Book Review: Retirement Income for Life by Fred Vettese
When our retirement income planning clients tell us they’ve read Retirement Income for Life, or one of Fred Vettese’s other books on retiring in Canada, I usually get very excited.
No, it’s not because we’re huge book nerds at Spring and love talking to people who’ve read the same stuff we have (although we are and we do).
I get excited when clients read books like this because it means two very specific things:
First, it means that they’re taking retirement seriously and are likely to be engaged in the process. They’re just like eager students who have done the homework and are ready to learn – an educator’s dream.
Second, it means they’ve got at least a basic grasp of some of the harder concepts that come with retirement income planning, like:
- What the merits of deferring Canada Pension Plan benefits might be
- The value of protecting against the worst-case investment scenario before trying to reach for the best-case investment scenario
- What annuities are and how they might fit into a plan (and when)
- The importance of planning for survivors and not just couples
There’s plenty of information on saving up for retirement, but precious little evidence-based information on spending them (outside of academia, that is). As a Canadian actuary, Vettese focuses solely on designing a decumulation strategy with the highest probability of success. Pre-retirees who understand at least the basic concepts are much more likely to execute them than people whose first (and second through fifth) response to the idea of an annuity are “NO WAY!”
I do wish that a book with the subtitle “Getting More Without Saving More” had devoted more than a single paragraph (on page 16, if you’re looking) to people who will retire with a low income. If “most, if not all of your retirement income will come from defined benefit sources like CPP, OAS, and other government income programs” you need a smart decumulation strategy as much as your higher income counterparts do…you just need an entirely opposite strategy to the one described in this book.
A final quibble with an otherwise excellent book is the ease with which spending less from one year to the next is offered as a strategy for systematic withdrawal plans. On paper, reducing spending by a couple of hundred bucks a month may seem like a relatively straightforward exercise, especially if you put the work into identifying your minimum comfortable spending level as well as your nice-to-have desired spending level. In real life, however, changes to spending can be difficult to execute unless there’s a well-developed infrastructure in place.
Who should read it?
Anyone who does not have a defined benefit pension plan and is within five years of retirement should read this book, and any financial planners, accountants, and investment salespeople who ever advise clients on retirement income should crack it open too.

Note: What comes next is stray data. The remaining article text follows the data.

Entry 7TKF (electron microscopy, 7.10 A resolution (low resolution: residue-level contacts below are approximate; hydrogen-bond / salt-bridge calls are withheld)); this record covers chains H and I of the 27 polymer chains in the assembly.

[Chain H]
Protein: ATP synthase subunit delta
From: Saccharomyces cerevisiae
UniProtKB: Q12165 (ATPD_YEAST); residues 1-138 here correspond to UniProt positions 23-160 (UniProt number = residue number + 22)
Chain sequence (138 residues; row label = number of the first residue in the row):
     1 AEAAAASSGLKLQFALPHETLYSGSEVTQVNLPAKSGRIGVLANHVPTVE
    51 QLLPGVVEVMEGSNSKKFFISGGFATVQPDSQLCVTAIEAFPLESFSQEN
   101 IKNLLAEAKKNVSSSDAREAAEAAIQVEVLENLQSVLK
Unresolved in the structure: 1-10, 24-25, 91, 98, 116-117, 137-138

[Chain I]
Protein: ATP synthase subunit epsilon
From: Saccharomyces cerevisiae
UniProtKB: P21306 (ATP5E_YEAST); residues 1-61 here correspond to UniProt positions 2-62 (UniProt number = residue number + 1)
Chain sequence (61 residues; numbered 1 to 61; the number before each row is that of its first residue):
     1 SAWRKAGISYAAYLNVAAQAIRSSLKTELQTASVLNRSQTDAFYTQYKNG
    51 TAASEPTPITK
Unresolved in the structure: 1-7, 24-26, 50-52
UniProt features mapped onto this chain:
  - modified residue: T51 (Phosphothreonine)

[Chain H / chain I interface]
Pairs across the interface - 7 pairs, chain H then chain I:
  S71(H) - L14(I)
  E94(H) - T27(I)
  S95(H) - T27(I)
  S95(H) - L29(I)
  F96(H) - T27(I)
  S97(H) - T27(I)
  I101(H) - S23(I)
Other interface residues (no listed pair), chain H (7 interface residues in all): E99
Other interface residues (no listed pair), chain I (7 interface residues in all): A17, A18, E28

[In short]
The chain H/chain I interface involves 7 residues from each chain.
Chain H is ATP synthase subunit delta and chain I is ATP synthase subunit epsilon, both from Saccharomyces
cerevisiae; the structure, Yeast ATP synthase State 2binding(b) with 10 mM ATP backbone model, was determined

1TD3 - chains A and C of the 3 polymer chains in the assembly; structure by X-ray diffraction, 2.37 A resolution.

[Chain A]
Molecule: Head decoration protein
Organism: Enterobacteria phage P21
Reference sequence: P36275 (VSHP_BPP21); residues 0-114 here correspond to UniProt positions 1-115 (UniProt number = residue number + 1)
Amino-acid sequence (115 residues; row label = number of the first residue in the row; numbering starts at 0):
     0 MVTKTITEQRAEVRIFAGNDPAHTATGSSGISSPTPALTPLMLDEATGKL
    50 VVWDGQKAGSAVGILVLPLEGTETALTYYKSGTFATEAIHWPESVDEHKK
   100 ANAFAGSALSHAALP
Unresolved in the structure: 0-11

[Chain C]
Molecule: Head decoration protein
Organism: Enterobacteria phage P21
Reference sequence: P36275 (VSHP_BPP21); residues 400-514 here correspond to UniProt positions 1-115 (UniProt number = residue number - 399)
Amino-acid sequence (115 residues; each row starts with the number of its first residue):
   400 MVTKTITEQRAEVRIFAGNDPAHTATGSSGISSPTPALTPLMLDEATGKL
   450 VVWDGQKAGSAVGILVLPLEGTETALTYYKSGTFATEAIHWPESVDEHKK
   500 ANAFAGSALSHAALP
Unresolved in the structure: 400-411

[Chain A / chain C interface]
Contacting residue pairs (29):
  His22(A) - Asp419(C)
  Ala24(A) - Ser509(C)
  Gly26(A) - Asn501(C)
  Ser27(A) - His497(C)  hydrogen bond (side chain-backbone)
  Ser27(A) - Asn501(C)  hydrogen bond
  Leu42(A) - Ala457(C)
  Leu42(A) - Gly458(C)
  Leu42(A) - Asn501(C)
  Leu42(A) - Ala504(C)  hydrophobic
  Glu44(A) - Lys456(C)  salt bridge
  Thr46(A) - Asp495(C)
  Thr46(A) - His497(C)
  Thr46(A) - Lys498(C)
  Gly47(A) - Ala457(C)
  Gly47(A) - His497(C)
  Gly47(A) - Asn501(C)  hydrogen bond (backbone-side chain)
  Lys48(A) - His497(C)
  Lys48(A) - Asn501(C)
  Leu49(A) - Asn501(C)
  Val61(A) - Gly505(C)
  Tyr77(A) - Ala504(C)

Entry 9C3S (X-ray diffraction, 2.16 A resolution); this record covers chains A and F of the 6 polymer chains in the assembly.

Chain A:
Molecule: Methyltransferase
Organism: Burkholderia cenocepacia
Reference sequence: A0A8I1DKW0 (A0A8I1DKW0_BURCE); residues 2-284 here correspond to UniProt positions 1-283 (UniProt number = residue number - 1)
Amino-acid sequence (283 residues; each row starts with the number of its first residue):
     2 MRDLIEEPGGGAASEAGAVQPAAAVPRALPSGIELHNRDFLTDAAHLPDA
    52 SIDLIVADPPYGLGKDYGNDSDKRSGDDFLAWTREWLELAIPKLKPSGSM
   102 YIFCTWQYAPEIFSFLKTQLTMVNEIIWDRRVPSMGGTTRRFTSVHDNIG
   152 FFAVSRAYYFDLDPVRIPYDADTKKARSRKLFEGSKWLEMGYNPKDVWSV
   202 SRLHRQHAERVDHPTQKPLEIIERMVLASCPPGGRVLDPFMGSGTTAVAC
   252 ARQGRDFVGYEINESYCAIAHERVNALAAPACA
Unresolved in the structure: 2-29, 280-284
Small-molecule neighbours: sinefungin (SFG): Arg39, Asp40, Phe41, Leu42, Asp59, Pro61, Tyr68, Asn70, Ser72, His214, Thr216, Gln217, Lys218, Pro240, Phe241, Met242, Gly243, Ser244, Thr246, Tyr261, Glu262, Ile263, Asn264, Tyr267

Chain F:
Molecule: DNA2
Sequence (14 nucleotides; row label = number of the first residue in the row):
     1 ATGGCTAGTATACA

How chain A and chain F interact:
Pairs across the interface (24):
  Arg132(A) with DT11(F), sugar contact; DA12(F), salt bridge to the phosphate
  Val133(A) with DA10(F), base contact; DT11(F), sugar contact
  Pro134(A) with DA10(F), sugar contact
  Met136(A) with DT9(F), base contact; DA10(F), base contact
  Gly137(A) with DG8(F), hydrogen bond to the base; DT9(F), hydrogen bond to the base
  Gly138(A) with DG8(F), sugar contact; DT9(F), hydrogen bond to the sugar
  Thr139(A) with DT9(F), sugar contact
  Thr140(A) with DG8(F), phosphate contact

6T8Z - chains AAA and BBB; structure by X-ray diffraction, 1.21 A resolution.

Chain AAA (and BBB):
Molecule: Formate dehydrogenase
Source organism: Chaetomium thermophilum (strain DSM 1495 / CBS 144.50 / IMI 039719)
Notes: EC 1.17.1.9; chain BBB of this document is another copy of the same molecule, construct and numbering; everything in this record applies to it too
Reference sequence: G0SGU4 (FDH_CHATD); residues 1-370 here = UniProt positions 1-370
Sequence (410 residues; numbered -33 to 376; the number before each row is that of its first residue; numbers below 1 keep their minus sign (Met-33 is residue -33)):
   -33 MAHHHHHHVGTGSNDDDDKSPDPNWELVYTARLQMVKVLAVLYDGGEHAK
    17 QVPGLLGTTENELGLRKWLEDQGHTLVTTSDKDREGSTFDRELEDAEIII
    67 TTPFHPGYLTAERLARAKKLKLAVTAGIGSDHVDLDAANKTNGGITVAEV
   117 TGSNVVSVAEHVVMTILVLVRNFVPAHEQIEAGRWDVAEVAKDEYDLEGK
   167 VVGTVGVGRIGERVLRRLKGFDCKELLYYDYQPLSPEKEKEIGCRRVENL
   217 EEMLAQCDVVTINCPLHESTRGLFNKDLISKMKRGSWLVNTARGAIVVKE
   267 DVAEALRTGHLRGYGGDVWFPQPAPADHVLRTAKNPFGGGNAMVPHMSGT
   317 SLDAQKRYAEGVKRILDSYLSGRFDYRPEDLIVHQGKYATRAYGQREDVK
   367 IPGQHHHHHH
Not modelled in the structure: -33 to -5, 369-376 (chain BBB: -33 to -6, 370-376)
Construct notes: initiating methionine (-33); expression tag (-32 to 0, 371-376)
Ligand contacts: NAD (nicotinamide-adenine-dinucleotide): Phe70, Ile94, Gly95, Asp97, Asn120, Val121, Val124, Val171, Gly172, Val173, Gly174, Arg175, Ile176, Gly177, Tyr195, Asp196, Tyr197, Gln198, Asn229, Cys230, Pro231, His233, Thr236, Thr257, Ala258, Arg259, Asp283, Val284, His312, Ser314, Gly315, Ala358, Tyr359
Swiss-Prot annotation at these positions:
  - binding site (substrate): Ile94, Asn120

Who shouldn’t read it?
If you are going to have a low income in retirement (think somewhere around or below $19,000 per year as a single person or $25,000 as a couple), this book is the literal opposite of the advice you should follow. Put it down and back away slowly! Instead, check out the Retiring on a Low Income resources from John Stapleton.
If you only have time to read one chapter:
Chapter 11 on deferring Canada Pension Plan benefits is a must-read (with a big caveat that it doesn’t apply to people who will retire on a low income).
This is a great chapter because it does three things at once:
- It articulates the basic CPP program for people who don’t know much about it
- It explains you shouldn’t worry that CPP is going to go bankrupt just because you heard the same thing about US Social Security (you might be surprised how often that comes up, accompanied by a request to leave CPP calculations out of retirement plans altogether)
- It provides evidence-based reasoning for delaying CPP for most people
If you only have time to read one paragraph:
“How a question is asked can fundamentally change our decision even though the basic underlying facts that are presented to us are the same. The framing effect has some major implications for retirement planning. Over time, we develop strong feelings about certain concepts, institutions or products. Some we perceive as intrinsically good and others as equally bad. If your financial advisor asked if you want to buy an annuity or defer CPP without explaining the impact in detail, your answer would almost certainly be no. Alternatively, if she asks if you are prepared to make use of all the available tools to achieve your financial goals, your answer might be different.”
(Chapter 17: A Recap of the Five Enhancements, pages 151-152)
If you only have time to read one sentence:
“If all [your] planner is doing is helping you set your asset mix, the exercise is practically a waste of time.”
(Chapter 13: Fine-Tuning the Asset Mix, page 117)
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